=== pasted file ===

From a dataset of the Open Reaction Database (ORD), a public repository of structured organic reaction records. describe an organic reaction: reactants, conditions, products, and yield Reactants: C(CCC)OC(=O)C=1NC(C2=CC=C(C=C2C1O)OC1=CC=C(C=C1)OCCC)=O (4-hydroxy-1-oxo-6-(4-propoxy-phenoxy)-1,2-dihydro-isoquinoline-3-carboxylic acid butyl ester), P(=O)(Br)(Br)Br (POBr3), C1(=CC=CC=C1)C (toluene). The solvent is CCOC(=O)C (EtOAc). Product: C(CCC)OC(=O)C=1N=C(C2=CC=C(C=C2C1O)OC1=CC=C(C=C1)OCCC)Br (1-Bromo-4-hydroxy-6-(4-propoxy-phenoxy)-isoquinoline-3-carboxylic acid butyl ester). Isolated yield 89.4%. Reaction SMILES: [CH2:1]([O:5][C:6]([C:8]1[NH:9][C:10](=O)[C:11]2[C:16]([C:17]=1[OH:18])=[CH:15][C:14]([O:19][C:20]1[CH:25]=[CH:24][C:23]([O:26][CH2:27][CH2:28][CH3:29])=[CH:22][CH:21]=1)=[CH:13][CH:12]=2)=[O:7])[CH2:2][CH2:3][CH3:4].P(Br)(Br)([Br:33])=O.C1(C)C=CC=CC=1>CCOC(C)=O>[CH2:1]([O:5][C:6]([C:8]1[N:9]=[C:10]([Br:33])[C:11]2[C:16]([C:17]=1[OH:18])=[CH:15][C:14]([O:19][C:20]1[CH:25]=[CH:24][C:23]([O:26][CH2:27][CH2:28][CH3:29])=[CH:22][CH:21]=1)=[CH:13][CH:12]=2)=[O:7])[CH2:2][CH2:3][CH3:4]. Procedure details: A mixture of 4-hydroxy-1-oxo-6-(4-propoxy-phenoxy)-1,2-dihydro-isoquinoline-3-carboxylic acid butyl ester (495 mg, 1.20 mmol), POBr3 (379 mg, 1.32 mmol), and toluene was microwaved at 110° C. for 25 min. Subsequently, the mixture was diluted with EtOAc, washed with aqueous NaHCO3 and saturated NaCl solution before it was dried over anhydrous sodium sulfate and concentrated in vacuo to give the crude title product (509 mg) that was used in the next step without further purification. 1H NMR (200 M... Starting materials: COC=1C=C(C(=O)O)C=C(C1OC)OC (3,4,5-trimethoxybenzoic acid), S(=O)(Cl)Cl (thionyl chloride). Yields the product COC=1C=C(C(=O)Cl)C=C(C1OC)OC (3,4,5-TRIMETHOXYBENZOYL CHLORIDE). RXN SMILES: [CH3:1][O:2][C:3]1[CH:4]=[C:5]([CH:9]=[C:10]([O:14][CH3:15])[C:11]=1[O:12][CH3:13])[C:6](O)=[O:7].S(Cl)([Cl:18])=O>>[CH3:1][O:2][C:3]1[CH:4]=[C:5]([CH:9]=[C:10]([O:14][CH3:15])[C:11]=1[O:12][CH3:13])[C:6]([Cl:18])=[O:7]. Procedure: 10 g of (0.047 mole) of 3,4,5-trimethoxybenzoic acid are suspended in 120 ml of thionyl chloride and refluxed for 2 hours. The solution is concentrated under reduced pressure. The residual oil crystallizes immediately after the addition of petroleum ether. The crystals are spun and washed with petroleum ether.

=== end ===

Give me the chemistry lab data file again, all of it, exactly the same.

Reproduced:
From a dataset of the Open Reaction Database (ORD), a public repository of structured organic reaction records. describe an organic reaction: reactants, conditions, products, and yield Reactants: C(CCC)OC(=O)C=1NC(C2=CC=C(C=C2C1O)OC1=CC=C(C=C1)OCCC)=O (4-hydroxy-1-oxo-6-(4-propoxy-phenoxy)-1,2-dihydro-isoquinoline-3-carboxylic acid butyl ester), P(=O)(Br)(Br)Br (POBr3), C1(=CC=CC=C1)C (toluene). The solvent is CCOC(=O)C (EtOAc). Product: C(CCC)OC(=O)C=1N=C(C2=CC=C(C=C2C1O)OC1=CC=C(C=C1)OCCC)Br (1-Bromo-4-hydroxy-6-(4-propoxy-phenoxy)-isoquinoline-3-carboxylic acid butyl ester). Isolated yield 89.4%. Reaction SMILES: [CH2:1]([O:5][C:6]([C:8]1[NH:9][C:10](=O)[C:11]2[C:16]([C:17]=1[OH:18])=[CH:15][C:14]([O:19][C:20]1[CH:25]=[CH:24][C:23]([O:26][CH2:27][CH2:28][CH3:29])=[CH:22][CH:21]=1)=[CH:13][CH:12]=2)=[O:7])[CH2:2][CH2:3][CH3:4].P(Br)(Br)([Br:33])=O.C1(C)C=CC=CC=1>CCOC(C)=O>[CH2:1]([O:5][C:6]([C:8]1[N:9]=[C:10]([Br:33])[C:11]2[C:16]([C:17]=1[OH:18])=[CH:15][C:14]([O:19][C:20]1[CH:25]=[CH:24][C:23]([O:26][CH2:27][CH2:28][CH3:29])=[CH:22][CH:21]=1)=[CH:13][CH:12]=2)=[O:7])[CH2:2][CH2:3][CH3:4]. Procedure details: A mixture of 4-hydroxy-1-oxo-6-(4-propoxy-phenoxy)-1,2-dihydro-isoquinoline-3-carboxylic acid butyl ester (495 mg, 1.20 mmol), POBr3 (379 mg, 1.32 mmol), and toluene was microwaved at 110° C. for 25 min. Subsequently, the mixture was diluted with EtOAc, washed with aqueous NaHCO3 and saturated NaCl solution before it was dried over anhydrous sodium sulfate and concentrated in vacuo to give the crude title product (509 mg) that was used in the next step without further purification. 1H NMR (200 M... Starting materials: COC=1C=C(C(=O)O)C=C(C1OC)OC (3,4,5-trimethoxybenzoic acid), S(=O)(Cl)Cl (thionyl chloride). Yields the product COC=1C=C(C(=O)Cl)C=C(C1OC)OC (3,4,5-TRIMETHOXYBENZOYL CHLORIDE). RXN SMILES: [CH3:1][O:2][C:3]1[CH:4]=[C:5]([CH:9]=[C:10]([O:14][CH3:15])[C:11]=1[O:12][CH3:13])[C:6](O)=[O:7].S(Cl)([Cl:18])=O>>[CH3:1][O:2][C:3]1[CH:4]=[C:5]([CH:9]=[C:10]([O:14][CH3:15])[C:11]=1[O:12][CH3:13])[C:6]([Cl:18])=[O:7]. Procedure: 10 g of (0.047 mole) of 3,4,5-trimethoxybenzoic acid are suspended in 120 ml of thionyl chloride and refluxed for 2 hours. The solution is concentrated under reduced pressure. The residual oil crystallizes immediately after the addition of petroleum ether. The crystals are spun and washed with petroleum ether.